These kinds of statements were basically unthinkable even a month ago. But with the emergence of Kang as a genuinely dangerous hitter, Polanco OPSing .180 points higher in the second half than he did in the first, and fringe players ceding at-bats to some of the newer acquisitions, it’s not crazy to expect this offense to bail out starters when they struggle now. In the first half, it wasn’t like this: a bad day from the starter all but guaranteed a loss. This is a team that’s winning in a completely different way than it was before the break.

Someone else on Twitter (sorry, I forget who) basically said that, with the bullpen looking strong (Soria/Watson/Melancon can really shorten a game when the Bucs have a lead) and the offense clicking, we’re in a position where we’ll almost always win if the starter manages a quality start. And I think that’s right. I also think it’s right that quality starts are going to be harder come by than they were a couple of months ago, but the decline of the rotation (due to injury as much as regression, really) has been offset by the steadiness of the bullpen and the emergence of the offense.

There was too much offense to recap it, so I’ll just say that Cervelli hit a moon shot, Kang hit a three-run homer (after being plunked earlier in the same inning!), and ten Pirates had hits (five of them had multiple hits). It was a conga line of offense.

Morton went five and gave up as many. He struck out six, but gave up ten hits. He continues to do just enough to be a serviceable #4 or #5 starter, and not a lot more. Flashes of brilliance, very hittable every third or fourth start, and so-so in-between. Though it has to be said he was facing a particularly good lineup.

More notable was Caminero, who threw two scoreless frames for the second consecutive appearance. On July 25th he came in to face the Nationals in the 8th and promptly gave up a walk and a home run. Since then, he’s thrown 8.2 scoreless innings, striking out 11. I continue to think he’s a couple tweaks (and maybe one more decent pitch) away from being a dangerous reliever, but whether you think much of his “blow it by everyone” philosophy, those extra few miles per hour are worth a bit of a leash, and with Soria in the mix Caminero’s probably the fifth guy out of the pen. That’s ain’t bad.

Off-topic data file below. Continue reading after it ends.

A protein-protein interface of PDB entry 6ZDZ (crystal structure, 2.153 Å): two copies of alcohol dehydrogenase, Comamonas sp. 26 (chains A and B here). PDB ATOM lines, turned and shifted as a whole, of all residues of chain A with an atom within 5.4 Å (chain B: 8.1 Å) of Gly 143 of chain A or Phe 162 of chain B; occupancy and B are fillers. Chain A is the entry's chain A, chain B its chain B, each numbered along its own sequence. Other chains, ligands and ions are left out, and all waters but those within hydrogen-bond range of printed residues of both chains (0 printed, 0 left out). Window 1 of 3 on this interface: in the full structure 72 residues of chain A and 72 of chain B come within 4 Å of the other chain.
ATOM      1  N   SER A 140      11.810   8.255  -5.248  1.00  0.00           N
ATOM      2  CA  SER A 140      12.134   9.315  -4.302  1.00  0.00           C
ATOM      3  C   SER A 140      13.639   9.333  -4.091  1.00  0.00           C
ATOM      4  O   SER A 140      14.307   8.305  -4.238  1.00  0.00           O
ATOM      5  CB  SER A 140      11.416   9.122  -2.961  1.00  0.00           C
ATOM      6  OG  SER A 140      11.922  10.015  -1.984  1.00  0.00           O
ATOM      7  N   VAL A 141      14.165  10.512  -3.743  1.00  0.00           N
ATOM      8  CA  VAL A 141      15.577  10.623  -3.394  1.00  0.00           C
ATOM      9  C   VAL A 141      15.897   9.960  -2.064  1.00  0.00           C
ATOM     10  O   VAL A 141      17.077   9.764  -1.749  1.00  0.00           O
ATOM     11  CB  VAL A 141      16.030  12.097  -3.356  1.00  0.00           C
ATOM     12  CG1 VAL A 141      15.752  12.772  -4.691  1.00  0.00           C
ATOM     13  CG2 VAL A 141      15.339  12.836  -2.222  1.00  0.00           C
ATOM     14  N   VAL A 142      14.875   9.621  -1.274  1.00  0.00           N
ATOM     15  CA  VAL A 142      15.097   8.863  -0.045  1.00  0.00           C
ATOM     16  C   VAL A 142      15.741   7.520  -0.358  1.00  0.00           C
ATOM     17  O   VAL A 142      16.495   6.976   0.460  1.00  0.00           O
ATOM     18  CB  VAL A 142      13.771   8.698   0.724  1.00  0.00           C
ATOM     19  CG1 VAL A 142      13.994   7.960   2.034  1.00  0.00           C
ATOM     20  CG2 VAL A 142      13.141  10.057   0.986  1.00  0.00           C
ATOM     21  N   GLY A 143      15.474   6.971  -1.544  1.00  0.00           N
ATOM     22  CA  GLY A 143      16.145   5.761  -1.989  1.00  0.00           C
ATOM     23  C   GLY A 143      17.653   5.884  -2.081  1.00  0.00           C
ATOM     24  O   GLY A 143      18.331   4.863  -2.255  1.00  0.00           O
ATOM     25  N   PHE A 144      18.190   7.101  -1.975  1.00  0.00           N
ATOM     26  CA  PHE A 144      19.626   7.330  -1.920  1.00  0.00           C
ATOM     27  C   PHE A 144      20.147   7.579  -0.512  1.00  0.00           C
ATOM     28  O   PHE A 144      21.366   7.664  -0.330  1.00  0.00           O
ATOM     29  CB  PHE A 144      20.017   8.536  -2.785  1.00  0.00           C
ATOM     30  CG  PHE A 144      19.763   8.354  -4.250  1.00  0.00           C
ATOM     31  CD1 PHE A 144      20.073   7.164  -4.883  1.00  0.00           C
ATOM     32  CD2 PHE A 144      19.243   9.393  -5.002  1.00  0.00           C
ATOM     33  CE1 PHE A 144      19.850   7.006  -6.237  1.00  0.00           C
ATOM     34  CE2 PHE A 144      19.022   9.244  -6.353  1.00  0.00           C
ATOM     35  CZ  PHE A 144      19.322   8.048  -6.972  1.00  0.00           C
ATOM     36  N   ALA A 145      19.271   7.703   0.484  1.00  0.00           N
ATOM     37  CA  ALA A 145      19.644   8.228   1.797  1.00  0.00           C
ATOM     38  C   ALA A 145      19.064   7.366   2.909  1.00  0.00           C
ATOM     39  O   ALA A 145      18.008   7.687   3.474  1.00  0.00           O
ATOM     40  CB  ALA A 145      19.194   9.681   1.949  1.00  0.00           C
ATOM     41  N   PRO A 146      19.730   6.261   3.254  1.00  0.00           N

Last night’s win completes the sweep of a very good Dodgers team, and pulls the Bucs within 5 of the Cardinals. Plenty to say about that tomorrow, but for now, just enjoy these:

Filed under: Charlie Morton, Cutch, game recaps, Jung Ho Kang

Bucs’ Bats Boffo: Pirates 7, Cubs 5

08.06.15 Posted by

A few people observed, after the Soria deal, that one substitute for adding a starter was adding a reliever: that it could be almost as effective to improve the bullpen so it can handle 3-4 innings most nights, as oppose to trying to elongate starts so that they don’t have to. Similarly, there’s another way you can cope with a shakier rotation: hitting the stuffing out of the ball.

Just one night after being shut down by Jake Arrieta, the Bucs cranked out 12 hits, including a triple and two homers (courtesy of Gregory Polanco, to lead off the game, and some dude named Andrew…McCutcheon? McCutchen? Something like that). They say the best defense is a good offense; maybe the best rotation is scoring enough runs that it doesn’t matter who’s on the mound. Pat Lackey put it thusly:

And there are certainly reasons to think the offense will be quite good going forward. The bench is significantly deeper than it was just a couple of weeks ago (whatever else you think of them, Aramis Ramirez and Michael Morse have the virtue and distinction of not being Brent Morel or Sean Rodriguez), both Harrison and Mercer are coming back (the former fairly soon, it sounds like), and Polanco really seems to have figured something out the last few weeks. And, as I and a whole bunch of other people have said a dozen times each: a Pirate lineup where Gregory Polanco is hitting is pretty scary.

I said at the start of the series that the Liriano-Lester matchup would probably be the de facto rubber match, and I guess that was right, given that we split the other two games after that one was postponed. Oh well. The Bucs split two games with a very good team using what’re probably their two worst starters.

Now, they get a day off before Friday’s Cole-Kershaw matchup, opening a three-game series with the Dodgers, the last series before they travel to St. Louis. The end of that series is probably the first time I’m going to feel remotely confident predicting whether or not the Cardinals are catchable.

Filed under: Cutch, everybody calm down, game recaps, Gregory Polanco, Jeff Locke